Is 2007 the year the abortion debate goes Hollywood? In addition to several fiction films which address the polarizing topic, this year will also see at least two feature length documentaries on the debate: Unborn in the U.S.A. (in very limited release; it comes to DVD in October) and this fall's much-anticipated Lake of Fire (director Tony Kaye's first film since American History X). So what's with the sudden cinematic interest in this hot-button issue?

The subject of abortion—long taboo but occasionally approached in cinema (see The Cider House Rules or Vera Drake)—is arguably the most divisive topic in American civic discourse. As such, it is rare that a Hollywood film is brave enough to confront the matter, and even films that do approach it (such as Alexander Payne's 1996 satire Citizen Ruth) usually refuse to take definitive sides. Of course, there have been films with decidedly pro-choice perspectives (HBO's If These Walls Could Talk comes to mind), but can you recall any mainstream Hollywood films that are explicitly pro-life?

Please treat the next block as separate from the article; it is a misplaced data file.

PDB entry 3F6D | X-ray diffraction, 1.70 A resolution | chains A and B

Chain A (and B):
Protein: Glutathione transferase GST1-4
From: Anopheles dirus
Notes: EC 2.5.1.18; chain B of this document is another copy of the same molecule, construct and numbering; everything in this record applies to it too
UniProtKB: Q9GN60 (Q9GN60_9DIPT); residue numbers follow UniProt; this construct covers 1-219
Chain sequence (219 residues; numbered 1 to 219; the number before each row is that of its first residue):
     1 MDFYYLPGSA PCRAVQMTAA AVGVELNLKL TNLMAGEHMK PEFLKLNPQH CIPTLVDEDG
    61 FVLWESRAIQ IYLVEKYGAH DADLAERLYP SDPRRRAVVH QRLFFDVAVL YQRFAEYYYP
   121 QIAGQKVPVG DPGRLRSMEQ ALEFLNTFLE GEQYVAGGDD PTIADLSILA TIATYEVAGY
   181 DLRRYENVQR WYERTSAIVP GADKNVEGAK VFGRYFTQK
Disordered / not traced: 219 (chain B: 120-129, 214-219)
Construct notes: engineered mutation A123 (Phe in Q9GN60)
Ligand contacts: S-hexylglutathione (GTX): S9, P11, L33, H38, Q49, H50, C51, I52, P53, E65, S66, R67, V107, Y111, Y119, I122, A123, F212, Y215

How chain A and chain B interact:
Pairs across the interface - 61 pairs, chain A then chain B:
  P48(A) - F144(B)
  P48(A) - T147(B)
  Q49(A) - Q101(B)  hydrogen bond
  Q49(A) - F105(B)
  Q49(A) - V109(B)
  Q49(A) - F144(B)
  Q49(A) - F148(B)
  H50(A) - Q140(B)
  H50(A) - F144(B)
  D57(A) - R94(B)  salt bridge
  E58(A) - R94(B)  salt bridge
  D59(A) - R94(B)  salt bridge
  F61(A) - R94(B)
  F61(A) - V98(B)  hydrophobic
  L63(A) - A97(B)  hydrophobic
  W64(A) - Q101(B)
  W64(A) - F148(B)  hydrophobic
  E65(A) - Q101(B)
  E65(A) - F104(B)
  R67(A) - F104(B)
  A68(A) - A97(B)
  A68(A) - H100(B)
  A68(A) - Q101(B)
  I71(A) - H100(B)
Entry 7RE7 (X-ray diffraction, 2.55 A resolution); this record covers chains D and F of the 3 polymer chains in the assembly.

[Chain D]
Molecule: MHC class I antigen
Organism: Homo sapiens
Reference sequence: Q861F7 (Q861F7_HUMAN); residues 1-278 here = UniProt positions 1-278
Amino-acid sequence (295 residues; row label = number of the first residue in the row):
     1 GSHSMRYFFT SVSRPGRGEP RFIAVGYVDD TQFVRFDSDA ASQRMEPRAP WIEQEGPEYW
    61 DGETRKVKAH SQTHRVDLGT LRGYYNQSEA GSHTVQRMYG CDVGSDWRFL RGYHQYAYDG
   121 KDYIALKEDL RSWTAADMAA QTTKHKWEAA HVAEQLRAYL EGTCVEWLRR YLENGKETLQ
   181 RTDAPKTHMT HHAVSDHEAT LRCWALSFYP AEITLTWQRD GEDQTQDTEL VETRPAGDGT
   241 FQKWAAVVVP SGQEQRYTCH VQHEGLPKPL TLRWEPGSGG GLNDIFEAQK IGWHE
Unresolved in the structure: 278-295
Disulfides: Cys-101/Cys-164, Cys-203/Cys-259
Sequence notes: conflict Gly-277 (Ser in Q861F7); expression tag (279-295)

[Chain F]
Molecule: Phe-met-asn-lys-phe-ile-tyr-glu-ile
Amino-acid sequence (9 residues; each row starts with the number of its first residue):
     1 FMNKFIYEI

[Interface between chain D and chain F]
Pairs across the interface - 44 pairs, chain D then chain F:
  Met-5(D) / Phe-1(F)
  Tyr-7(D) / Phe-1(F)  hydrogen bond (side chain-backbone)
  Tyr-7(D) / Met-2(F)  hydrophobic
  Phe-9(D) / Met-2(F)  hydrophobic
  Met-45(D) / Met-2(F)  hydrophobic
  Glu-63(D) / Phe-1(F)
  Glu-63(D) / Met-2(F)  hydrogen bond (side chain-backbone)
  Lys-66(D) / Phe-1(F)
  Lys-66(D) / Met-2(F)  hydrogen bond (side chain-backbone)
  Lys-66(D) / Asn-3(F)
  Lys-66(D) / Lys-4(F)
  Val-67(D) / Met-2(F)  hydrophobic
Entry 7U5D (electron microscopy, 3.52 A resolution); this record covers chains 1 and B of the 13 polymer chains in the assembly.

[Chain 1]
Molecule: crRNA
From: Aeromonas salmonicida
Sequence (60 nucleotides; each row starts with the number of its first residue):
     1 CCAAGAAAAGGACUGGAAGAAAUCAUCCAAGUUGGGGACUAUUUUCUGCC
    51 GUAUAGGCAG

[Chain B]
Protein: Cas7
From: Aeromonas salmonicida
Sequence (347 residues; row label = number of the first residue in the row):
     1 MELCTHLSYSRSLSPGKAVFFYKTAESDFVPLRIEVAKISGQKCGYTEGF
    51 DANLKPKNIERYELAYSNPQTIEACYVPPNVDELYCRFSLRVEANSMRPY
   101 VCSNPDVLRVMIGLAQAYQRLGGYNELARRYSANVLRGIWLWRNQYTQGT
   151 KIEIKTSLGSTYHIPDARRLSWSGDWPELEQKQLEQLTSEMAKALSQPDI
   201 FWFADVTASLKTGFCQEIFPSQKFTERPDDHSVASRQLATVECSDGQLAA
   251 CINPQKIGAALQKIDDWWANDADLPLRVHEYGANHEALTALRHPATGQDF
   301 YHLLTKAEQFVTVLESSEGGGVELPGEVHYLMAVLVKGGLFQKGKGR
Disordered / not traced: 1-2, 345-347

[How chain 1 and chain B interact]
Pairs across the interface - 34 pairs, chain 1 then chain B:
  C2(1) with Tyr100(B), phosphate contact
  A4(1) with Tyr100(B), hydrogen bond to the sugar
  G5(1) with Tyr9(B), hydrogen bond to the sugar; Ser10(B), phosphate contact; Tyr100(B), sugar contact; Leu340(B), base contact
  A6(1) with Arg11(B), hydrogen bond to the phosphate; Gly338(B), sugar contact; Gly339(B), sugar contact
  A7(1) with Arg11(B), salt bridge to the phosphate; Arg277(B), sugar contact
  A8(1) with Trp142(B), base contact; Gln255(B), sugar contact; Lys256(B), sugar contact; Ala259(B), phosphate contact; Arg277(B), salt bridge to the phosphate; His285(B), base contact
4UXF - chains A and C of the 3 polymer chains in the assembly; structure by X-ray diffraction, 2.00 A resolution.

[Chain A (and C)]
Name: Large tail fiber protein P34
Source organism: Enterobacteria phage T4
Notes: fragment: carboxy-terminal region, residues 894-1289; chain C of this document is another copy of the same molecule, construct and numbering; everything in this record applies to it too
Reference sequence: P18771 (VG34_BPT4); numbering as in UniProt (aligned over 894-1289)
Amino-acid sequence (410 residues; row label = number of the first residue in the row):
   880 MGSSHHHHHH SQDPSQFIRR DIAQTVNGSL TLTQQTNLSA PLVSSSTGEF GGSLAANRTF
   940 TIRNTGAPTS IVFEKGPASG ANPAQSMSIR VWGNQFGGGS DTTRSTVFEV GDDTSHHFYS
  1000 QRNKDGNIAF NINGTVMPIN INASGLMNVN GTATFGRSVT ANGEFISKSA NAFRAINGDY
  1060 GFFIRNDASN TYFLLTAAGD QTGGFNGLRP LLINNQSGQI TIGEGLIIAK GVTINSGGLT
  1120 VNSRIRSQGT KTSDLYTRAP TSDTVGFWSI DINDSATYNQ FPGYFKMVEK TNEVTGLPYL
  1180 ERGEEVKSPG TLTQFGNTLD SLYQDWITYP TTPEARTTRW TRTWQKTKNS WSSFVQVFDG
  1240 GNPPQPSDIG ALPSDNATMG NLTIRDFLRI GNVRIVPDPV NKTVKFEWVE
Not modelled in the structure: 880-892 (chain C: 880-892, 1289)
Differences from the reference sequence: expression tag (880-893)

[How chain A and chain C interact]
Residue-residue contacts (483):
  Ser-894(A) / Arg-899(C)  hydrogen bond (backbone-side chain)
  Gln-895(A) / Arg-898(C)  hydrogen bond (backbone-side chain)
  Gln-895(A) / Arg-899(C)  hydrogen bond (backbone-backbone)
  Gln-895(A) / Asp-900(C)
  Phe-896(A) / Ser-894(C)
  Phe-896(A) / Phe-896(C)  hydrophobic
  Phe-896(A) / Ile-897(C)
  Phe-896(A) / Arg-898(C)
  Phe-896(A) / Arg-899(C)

Though they likely wouldn't call themselves "pro-life" (in the politicized sense of the phrase), several recent films contain messages—both implicit and explicit—that herald the virtues and sanctity of giving birth to new life. Four such films are Children of Men, Waitress, Knocked Up, and the forthcoming Bella (to be released this fall).

Children of Men ushered in 2007 with a stark, dystopian vision of a future world mired in terrorism, racism, and existential despair caused by the universal inability to procreate. The film is about the struggle to protect one woman, Kee (Claire-Hope Ashitey), who, against all odds, is pregnant. Husbandless, penniless, and by all accounts ...

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